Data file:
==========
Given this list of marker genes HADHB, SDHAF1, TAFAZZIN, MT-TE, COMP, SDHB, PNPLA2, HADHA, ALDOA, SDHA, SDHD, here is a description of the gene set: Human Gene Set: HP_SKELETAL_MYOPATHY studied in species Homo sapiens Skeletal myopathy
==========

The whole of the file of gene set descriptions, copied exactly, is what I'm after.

Given this list of marker genes HADHB, SDHAF1, TAFAZZIN, MT-TE, COMP, SDHB, PNPLA2, HADHA, ALDOA, SDHA, SDHD, here is a description of the gene set: Human Gene Set: HP_SKELETAL_MYOPATHY studied in species Homo sapiens Skeletal myopathy